LAS VEGAS –The Southern Nevada Health District’s vector control program continues to identify West Nile positive mosquitoes throughout Clark County. To date, no human cases of West Nile have been reported. The health district reminds Southern Nevadans that even though school is back in session, the weather is still warm and mosquito activity continues. West Nile virus can be prevented by avoiding mosquito bites through using insect repellents and eliminating sources of standing water that can support mosquito breeding. For information about prevention tips, visit the health district’s West Nile pages: Mosquito Control
West Nile virus is spread through the bite of infected mosquitoes, which acquire the virus by feeding on infected birds. The illness is not spread person to person. Many people with the virus will have no symptoms or very mild clinical symptoms of illness. Mild symptoms include fever, headache, body aches, nausea, vomiting, and sometimes swollen lymph glands or a skin rash on the chest, stomach, and back. In some cases the virus can cause severe illness and even death.
The Health District’s environmental health specialists routinely survey known breeding sources for mosquitoes and trap them for identification. Residents can report green swimming pools and standing or stagnant water sources to local code enforcement agencies. Contact information for local jurisdictions’ code enforcement is available on the health district website at: http://southernnevadahealthdistrict.org/forms/mosquito.php. In addition to West Nile virus, mosquitoes are also tested for Western Equine Encephalitis and St. Louis Encephalitis.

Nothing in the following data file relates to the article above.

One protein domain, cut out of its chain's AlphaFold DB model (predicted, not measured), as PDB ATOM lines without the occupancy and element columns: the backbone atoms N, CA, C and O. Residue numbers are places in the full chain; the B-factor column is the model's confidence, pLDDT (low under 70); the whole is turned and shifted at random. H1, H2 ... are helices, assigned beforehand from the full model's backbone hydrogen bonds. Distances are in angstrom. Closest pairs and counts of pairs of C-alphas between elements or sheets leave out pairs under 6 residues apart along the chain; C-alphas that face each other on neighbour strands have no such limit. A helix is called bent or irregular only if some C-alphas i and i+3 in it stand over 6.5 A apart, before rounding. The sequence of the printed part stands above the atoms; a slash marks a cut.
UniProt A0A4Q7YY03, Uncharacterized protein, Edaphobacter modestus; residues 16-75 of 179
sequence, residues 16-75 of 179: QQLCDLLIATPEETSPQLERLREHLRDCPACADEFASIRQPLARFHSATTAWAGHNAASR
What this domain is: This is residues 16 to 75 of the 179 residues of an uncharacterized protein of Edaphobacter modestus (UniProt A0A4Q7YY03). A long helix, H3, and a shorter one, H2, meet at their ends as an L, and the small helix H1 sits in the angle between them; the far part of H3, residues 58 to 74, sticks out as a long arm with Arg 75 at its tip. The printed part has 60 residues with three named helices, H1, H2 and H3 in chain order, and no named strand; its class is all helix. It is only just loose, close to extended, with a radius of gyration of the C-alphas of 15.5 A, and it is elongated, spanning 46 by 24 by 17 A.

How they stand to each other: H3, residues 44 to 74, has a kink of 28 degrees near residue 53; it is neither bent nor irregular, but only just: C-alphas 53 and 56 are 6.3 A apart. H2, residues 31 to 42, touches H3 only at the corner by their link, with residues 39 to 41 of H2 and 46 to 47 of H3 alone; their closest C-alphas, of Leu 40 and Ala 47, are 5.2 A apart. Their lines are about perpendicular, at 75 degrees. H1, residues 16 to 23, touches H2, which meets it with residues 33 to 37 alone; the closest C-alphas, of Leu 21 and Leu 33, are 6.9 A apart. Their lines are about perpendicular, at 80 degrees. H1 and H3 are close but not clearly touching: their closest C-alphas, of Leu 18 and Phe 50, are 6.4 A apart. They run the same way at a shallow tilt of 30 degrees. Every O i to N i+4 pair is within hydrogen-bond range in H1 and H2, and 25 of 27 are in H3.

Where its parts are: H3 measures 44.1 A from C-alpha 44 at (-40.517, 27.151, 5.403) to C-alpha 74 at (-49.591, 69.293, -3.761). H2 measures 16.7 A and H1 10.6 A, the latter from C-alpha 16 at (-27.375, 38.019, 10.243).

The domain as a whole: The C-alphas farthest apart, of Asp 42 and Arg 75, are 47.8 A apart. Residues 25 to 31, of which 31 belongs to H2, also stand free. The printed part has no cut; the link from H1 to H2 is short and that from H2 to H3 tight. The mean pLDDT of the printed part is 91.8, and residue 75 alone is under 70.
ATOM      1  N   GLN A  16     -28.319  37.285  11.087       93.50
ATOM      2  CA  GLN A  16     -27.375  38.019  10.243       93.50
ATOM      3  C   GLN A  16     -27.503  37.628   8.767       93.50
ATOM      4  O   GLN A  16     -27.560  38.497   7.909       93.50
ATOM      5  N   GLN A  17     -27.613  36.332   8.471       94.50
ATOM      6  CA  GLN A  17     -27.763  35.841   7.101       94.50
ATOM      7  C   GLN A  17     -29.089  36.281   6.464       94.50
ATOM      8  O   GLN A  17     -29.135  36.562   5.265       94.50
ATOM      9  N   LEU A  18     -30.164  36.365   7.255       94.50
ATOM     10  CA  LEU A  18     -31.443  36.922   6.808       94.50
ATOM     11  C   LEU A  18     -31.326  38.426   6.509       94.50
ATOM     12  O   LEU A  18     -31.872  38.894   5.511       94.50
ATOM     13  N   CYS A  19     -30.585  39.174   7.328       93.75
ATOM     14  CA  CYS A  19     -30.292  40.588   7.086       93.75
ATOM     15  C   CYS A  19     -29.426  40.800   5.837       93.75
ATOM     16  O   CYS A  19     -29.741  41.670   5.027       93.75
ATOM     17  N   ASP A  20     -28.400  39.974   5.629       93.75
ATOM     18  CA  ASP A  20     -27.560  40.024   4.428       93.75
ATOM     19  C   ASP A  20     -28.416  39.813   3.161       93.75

The health district recommends the following to prevent mosquito bites and to eliminate breeding sources:
Apply an insect repellent containing DEET (N, N-diethyl-meta-toluamide) according to manufacturer’s directions. Repellents containing picaridin and oil of lemon eucalyptus also have some efficacy. However, DEET is the best-studied and most-effective repellant available.
Avoid spending time outside when mosquitoes are most active, notably at dusk (the first two hours after sunset) and dawn.
Wear pants and long-sleeved shirts to reduce mosquito exposure when outdoors at peak biting times.
Eliminate areas of standing water, including non-circulating ponds, “green” swimming pools, and accumulated sprinkler runoff, which support mosquito breeding.